Congressional negotiators, settling most of their differences over a $600 billion catchall spending bill, agreed yesterday to sell Stinger antiaircraft missiles to Bahrain, continue foreign aid to Pakistan and delay sanctions against cities that do not meet air pollution standards.

In another breakthrough that moves Congress toward the end of its session, House and Senate negotiators reached an agreement on a bill raising $9 billion in taxes in 1988 and $14 billion in 1989. The package, which would increase levies mostly on corporations and wealthy individuals, was worked out between the chairmen of the congressional tax-writing committees in a nonstop 6 1/2 hour meeting. It later was informally approved by other members of the House and Senate conference committee.

Despite progress on taxes, several major areas of disagreement blocked final conference committee action on the omnibus appropriations measure that is one of two bills needed to complete the Nov. 20 budget accord between Congress and the White House calling for a reduction of the federal deficit this year of at least $30.2 billion.

The continuing disputes, which will be taken up when the conferees resume negotiations today, include the issue of sending new humanitarian aid to the Nicaraguan contras and whether to include in the massive spending bill a provision enacting the "fairness doctrine."

Depending on the outcome, both those issues could provoke a veto by President Reagan, who has said he will not sign the appropriations measure if it eliminates non-lethal aid to the Nicaraguan rebels and if it incorporates the fairness doctrine, which would require broadcasters to air opposing sides of controversial public issues.

The chances of a continued stalemate over aid to the contras grew yesterday as House Democrats voted overwhelmingly in a morning caucus to oppose the Senate's position on contra aid. Unlike the House, which included no further aid in its version of the spending bill, the Senate voted to send another $9 million, plus as much as $7 million more to transport the humanitarian assistance that would be limited to food, clothing, shelter and medical supplies.

Several key Democratic lawmakers predicted that as many as 100 of their party colleagues would oppose the spending bill if it includes any further aid to the contras. Many Democrats are particularly opposed to what they regard as a loophole in the Senate version that would permit the new transportation assistance to be used to deliver previously authorized military assistance.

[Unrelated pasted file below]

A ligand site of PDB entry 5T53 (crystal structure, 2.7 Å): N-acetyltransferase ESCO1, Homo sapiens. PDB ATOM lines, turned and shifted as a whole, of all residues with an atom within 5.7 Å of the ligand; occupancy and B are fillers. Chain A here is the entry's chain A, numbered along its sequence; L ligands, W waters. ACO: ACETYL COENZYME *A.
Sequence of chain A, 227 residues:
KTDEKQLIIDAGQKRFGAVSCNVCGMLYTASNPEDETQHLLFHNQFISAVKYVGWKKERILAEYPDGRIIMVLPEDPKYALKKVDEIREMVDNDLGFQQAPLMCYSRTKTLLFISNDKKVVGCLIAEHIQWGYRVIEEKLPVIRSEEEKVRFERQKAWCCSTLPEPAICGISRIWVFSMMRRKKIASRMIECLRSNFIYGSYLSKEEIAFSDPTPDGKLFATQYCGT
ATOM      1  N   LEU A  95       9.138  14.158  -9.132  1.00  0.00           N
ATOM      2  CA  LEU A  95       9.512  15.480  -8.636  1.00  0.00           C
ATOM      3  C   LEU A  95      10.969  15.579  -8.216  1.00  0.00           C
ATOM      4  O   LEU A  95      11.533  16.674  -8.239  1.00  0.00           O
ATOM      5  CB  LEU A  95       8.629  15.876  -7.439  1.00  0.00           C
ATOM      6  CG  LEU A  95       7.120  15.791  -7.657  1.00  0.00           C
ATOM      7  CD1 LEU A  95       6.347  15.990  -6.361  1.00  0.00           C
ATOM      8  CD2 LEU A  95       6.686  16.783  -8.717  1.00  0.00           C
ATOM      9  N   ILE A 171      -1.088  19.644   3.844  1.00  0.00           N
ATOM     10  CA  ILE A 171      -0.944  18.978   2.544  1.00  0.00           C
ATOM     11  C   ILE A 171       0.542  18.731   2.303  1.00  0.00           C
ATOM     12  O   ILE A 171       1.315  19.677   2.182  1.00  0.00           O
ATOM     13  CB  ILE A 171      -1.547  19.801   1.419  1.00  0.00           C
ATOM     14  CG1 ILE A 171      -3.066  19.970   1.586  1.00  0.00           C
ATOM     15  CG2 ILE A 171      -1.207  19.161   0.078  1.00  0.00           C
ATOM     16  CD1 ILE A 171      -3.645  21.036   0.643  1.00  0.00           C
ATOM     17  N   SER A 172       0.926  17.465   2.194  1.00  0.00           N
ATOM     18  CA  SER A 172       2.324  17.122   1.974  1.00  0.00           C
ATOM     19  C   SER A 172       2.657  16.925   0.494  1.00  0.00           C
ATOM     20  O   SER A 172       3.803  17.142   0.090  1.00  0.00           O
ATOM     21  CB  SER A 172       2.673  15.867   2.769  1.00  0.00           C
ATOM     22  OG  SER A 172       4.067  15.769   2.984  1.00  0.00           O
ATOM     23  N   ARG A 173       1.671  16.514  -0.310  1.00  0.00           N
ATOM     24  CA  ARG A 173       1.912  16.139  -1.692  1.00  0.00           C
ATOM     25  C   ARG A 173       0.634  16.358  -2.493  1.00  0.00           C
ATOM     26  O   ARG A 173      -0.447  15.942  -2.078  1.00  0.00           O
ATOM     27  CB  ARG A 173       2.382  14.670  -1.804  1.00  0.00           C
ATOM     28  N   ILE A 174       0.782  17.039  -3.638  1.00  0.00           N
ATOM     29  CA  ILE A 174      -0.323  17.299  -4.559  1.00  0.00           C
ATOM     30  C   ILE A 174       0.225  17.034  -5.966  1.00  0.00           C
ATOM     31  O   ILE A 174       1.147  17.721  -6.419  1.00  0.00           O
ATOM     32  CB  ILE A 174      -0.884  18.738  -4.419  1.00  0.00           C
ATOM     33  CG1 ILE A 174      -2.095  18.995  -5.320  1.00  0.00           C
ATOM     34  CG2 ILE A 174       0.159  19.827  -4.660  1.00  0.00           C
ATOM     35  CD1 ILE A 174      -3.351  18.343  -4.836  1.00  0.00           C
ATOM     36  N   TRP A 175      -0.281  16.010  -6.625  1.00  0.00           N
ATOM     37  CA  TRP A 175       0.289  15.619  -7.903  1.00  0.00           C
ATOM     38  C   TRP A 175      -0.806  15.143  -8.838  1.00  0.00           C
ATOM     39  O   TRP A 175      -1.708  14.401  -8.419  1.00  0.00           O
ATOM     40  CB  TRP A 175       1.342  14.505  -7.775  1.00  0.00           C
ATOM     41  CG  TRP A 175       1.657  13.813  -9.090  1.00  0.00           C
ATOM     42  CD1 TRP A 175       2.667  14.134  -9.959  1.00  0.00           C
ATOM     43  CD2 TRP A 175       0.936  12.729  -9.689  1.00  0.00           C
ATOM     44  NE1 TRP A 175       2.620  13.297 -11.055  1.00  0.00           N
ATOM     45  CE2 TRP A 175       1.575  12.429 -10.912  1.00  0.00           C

"Clearly a vast majority {of the Democratic caucus} wants no contra aid," said Rep. David E. Bonior (D-Mich.), the Democrats' chief deputy whip. But Bonior and other leaders predicted that many Democrats would eventually accept a compromise pushed by the House leadership that would provide about $5 million to the contras through the end of February and close the military aid loophole.

Nonetheless, a lingering stalemate on contra aid that could delay congressional plans to adjourn for the year this weekend is still possible if the Senate and the Reagan administration stand fast behind the Senate's version. Republican congressional leaders were seeking a meeting today with Reagan to discuss continuing disagreements on the deficit package, including the contra aid issue.

State Department officials involved in the contra policy said yesterday that they believe the White House is going to push for the House to accept the Senate version unchanged. In particular, these officials said, the administration will not back down on language that would permit already stockpiled lethal aid to continue to be flown to contra troops along with non-lethal shipments.

The omnibus appropriations bill, which would fund most government operations through the end of this fiscal year on Sept. 30, would reduce the federal deficit by $7.6 billion this year. The cuts include $5 billion from defense, which would leave Pentagon spending authority at $292 billion, and the remainder in discretionary domestic programs such as education. The other measure needed to complete the Nov. 20 budget accord between the administration and Congress would cut the deficit by about $26 billion more, through a $9 billion tax increase, cuts in permanent government programs such as Medicare and farm subsidies, asset sales and user fees.